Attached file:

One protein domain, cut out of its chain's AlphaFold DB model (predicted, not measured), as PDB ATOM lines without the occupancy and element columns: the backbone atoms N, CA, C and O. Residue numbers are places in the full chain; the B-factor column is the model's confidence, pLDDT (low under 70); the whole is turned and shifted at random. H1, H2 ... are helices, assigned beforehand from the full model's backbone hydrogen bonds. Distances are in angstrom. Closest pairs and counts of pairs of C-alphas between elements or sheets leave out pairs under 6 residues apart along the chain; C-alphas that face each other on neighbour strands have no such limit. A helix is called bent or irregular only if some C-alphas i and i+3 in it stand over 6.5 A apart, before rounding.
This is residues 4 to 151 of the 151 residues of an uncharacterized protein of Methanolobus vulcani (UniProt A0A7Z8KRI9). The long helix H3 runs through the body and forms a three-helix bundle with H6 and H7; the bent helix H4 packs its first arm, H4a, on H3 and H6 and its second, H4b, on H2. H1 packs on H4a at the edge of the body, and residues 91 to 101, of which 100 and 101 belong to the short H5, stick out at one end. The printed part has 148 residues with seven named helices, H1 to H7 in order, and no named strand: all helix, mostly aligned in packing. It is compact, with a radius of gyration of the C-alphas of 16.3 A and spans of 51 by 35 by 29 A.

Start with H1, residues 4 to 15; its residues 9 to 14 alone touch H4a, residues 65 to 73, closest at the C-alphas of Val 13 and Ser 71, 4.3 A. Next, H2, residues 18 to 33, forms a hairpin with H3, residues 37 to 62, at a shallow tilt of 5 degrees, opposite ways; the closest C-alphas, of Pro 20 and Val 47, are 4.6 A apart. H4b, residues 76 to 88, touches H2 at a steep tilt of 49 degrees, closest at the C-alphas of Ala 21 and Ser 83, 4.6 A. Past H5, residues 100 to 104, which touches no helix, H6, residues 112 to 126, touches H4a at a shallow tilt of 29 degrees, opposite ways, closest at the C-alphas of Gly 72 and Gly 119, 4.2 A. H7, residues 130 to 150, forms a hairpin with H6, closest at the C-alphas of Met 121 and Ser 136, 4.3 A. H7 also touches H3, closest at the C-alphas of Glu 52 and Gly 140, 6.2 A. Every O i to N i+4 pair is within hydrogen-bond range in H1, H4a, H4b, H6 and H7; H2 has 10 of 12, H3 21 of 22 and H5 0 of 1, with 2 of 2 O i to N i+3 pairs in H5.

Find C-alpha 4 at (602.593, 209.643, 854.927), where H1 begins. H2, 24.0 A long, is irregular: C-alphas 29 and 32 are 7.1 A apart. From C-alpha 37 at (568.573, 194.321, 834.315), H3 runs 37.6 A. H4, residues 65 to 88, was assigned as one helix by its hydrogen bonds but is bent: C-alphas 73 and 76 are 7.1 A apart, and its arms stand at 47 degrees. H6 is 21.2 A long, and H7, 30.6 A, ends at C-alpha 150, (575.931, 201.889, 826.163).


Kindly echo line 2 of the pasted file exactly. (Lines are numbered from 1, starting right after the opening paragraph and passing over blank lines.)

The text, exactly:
Start with H1, residues 4 to 15; its residues 9 to 14 alone touch H4a, residues 65 to 73, closest at the C-alphas of Val 13 and Ser 71, 4.3 A. Next, H2, residues 18 to 33, forms a hairpin with H3, residues 37 to 62, at a shallow tilt of 5 degrees, opposite ways; the closest C-alphas, of Pro 20 and Val 47, are 4.6 A apart. H4b, residues 76 to 88, touches H2 at a steep tilt of 49 degrees, closest at the C-alphas of Ala 21 and Ser 83, 4.6 A. Past H5, residues 100 to 104, which touches no helix, H6, residues 112 to 126, touches H4a at a shallow tilt of 29 degrees, opposite ways, closest at the C-alphas of Gly 72 and Gly 119, 4.2 A. H7, residues 130 to 150, forms a hairpin with H6, closest at the C-alphas of Met 121 and Ser 136, 4.3 A. H7 also touches H3, closest at the C-alphas of Glu 52 and Gly 140, 6.2 A. Every O i to N i+4 pair is within hydrogen-bond range in H1, H4a, H4b, H6 and H7; H2 has 10 of 12, H3 21 of 22 and H5 0 of 1, with 2 of 2 O i to N i+3 pairs in H5.